A collection of my works and creations…
Inspired by my neighbor’s kids, the Noise Monitor listens to noise levels and reports them using a stoplight signals. Much like a Yacker Tracker a green light means all is well, yellow is a warning, and red means it is too loud. Numerous features including a decibel level graph, positive reinforcement “good job” stars, and customizable sounds make this a great choice for teachers and parents alike.
As with all of my software, this program has no advertisements, no trackers, and is hassle free. It does require a Java Runtime Environment (JRE) so there are two downloads available one with and without the JRE:
- Windows Executable
- Mac version is coming…
A word of caution: Windows will throw up numerous warnings when you download and install the above link. There is a real problem imposed by Microsoft, Apple, and others that is hurting independent developers like myself. They are imposing rules that require independent developers pay hundreds of dollars per year in order to distribute their free software to the world. This is wrong. Please read for yourself.
Available on Android only, the Client Tracker tracks sessions with clients. This helps yoga teachers, personal trainers, and the like. The concept is simple: you have multiple clients that prepay 10 or so sessions at a time. You have to keep track of each one they use over weeks and months. This app handles this simple case keeping a historical record of your clients activity. It works both as a simple session counter and a more complicated time or money counter. This app can also be used to track interpersonal debts, whose turn it is to buy lunch, etc.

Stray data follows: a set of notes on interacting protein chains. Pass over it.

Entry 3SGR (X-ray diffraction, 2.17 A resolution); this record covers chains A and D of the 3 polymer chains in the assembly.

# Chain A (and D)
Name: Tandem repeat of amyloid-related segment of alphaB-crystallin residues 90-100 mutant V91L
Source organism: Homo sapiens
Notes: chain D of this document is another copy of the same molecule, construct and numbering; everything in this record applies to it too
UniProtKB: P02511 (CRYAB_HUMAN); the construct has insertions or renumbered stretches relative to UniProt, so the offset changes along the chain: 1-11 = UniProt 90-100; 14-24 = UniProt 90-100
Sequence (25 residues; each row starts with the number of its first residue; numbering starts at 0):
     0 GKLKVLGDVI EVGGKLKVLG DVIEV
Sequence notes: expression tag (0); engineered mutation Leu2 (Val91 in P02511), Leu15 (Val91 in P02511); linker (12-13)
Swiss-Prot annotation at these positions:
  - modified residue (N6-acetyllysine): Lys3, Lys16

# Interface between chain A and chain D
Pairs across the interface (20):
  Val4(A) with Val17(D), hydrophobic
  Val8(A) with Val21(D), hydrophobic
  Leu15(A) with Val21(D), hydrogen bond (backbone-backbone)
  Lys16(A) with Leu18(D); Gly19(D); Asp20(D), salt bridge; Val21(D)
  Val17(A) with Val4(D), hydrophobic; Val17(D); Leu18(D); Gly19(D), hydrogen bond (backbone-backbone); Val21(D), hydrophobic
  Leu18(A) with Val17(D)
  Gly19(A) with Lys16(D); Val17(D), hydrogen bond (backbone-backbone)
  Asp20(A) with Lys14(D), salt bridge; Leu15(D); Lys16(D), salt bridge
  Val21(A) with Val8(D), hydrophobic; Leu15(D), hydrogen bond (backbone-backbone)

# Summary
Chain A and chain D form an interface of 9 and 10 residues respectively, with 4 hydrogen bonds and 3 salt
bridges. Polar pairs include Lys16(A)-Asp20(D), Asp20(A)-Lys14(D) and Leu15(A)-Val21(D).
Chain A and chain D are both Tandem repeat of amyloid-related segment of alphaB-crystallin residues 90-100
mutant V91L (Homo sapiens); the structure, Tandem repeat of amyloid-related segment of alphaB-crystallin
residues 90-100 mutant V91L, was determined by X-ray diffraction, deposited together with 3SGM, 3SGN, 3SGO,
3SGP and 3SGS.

Why aren’t these apps available on iOS? I write free apps yet in order to make them available in the Apple Store I have to pay Apple an annual fee. I paid this once and learned that, a year later, my apps were pulled from the Store. Apple has a financial model that I oppose. Android’s free model is much more in line with my ideals. Remember, when you purchase a (very expensive!) phone, you have a choice.
Available exclusively on Android only, PDK Watch is a fantastic alternative to better file noise complaints with our local airport. As the second busiest airport in the state PDK is a financial boon for the commercial community. As such it is also a noise problem for the residents and communities surrounding it. Before I wrote this app noise complaints were submitted by calling the airport, listening to an instructional recorded message, and leaving a voicemail. This process took 2-3 minutes. For noise complaints at say 3AM this is impractical, no one wants to be woken up by a plane and then have to make a phone call.
To facilitate better communication between residents and the airport this app reduces the cumbersome phone call to 3 quick easy taps. This has resulted in far more noise complaints from residents and empowered them to be heard. In turn the airport has a better understanding of its impacts on the community and has stepped up its communication efforts.
Related to these efforts and suspicious of airport activity (the airport was sued for illegal practices several years ago and lost community trust) I integrated an SPL and an RTL-SDR to gather flight information. In layman’s terms I wrote software to gather and collate aircraft position, elevation, and noise level.
After tinkering with my MIDI piano I began to develop this music visualization software. Notes are assigned customizable colors and are played visually on the screen based on location on the keyboard, relative distance from the last note played, note intensity, and other factors. I was stunned by how beautiful this appeared and I was more appreciative of the subtlety and patterns in the music. While showing friends one who works with autistic children took keen interest. Working together we brought this software to the children to better engage them with particularly classical music. Thus PrIDI was born, a pretty (Pr) music instrument digital interface (MIDI).
Below is a rather long video of PrIDI playing Chopin’s Ballade in G minor, Opus 23. It gets more visually interesting near the end, try it from 7:00 on if time is short. As a musician it’s easy to observe key and chord changes and other musical patterns.